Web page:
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The Suicide Skeleton, St Mary's College

Parts of St Mary’s College, which forms part of the wider St Andrews University, date back to the 16th century. The college was initially planned by James Beaton in 1525, although it was not until 1539 that the college was officially founded with construction being overseen by his nephew, Cardinal David Beaton.


The buildings of St Mary’s College are significant, they include the King James Library which is the oldest in Scotland. The library was originally planned to house books bequeathed to the University by Mary, Queen of Scots, along with the university's own collections. However, delays in the funding, which was provided by King James VI, resulted in the construction not being completed until 1643. Just 2 years later, when the plague struck Edinburgh, the Scottish Parliament temporarily moved to the lower hall of the library which is still known as Parliament Hall today.


Astronomer and scientist, James Gregory, later based his laboratory in the library building. Despite passing away at just 36 years old, Gregory achieved much in his life, including the invention of the Gregorian Telescope, a design for a reflecting telescope that pre-dates Sir Isaac Newton’s Newtonian telescope by 5 years, and a meridian line that predates the Greenwich Meridian Line by 200 years resulting in the university being said to be 'the place where time began’.


Needless to say, for such an ancient complex of buildings, there are also a number of tales of reputed hauntings associated with them. Although there is no direct link, a number of the strange goings on have been attributed to a rather morbid reminder of times past which was displayed for centuries, dubbed the Suicide Skeleton.


With St Andrews University having buildings around the town messengers used to be employed to deliver notes, almost an internal postal service. In 1707, it is said that one of the messengers was found to have hung himself in St Mary's College. With suicide being a sin, he was denied a Christian burial and instead, his body was sent to the medical school of Dundee University to be used for research. Once they had completed their work, the skeleton was articulated and returned to St Andrews. It was displayed in various places within the college before going missing for a period of time only to be found at the back of a storage cupboard. In 1941 the skeleton was finally given a proper burial, yet despite this reports of strange activity continued within the college, and continue to do so.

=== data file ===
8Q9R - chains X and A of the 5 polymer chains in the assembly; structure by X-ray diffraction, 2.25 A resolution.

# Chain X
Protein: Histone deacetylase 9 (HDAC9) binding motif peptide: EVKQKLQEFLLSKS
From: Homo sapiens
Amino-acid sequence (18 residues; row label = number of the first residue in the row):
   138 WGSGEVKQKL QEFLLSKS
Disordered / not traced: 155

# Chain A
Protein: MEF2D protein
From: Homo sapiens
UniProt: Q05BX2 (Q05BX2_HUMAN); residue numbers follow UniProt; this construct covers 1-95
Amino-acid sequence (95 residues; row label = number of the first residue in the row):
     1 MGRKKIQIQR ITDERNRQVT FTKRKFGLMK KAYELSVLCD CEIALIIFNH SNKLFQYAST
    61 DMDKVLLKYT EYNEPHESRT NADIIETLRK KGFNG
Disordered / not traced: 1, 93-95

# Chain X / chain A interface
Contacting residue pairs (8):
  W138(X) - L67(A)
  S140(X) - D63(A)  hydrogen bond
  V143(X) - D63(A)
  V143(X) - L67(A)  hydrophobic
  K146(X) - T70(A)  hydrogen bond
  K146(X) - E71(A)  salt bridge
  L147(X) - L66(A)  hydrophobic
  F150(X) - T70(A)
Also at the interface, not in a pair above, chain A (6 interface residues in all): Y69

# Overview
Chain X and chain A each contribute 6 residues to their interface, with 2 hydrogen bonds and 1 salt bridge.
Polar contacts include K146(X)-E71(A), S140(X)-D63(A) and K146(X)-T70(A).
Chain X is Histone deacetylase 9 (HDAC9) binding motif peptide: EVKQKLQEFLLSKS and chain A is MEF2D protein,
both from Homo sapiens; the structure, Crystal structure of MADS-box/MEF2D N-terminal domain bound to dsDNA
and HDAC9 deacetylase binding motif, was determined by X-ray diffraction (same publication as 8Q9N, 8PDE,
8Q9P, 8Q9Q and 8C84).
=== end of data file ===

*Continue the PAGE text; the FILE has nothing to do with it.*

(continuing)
A visit to the courtyard of St Mary's College is well worth it, not only to view these ancient buildings, but also 2 significant trees. The massive Holm Oak tree, planted around 1704, is said to be the biggest in Scotland. Nearby, a small hawthorn tree stands, which is believed to have been planted by Mary, Queen of Scots, in 1536. Perhaps in reference to the size of the Holm Oak, the Heritage Trees listing states ‘Queen Mary's Hawthorn is living proof that trees don't always have to be big to be important’.








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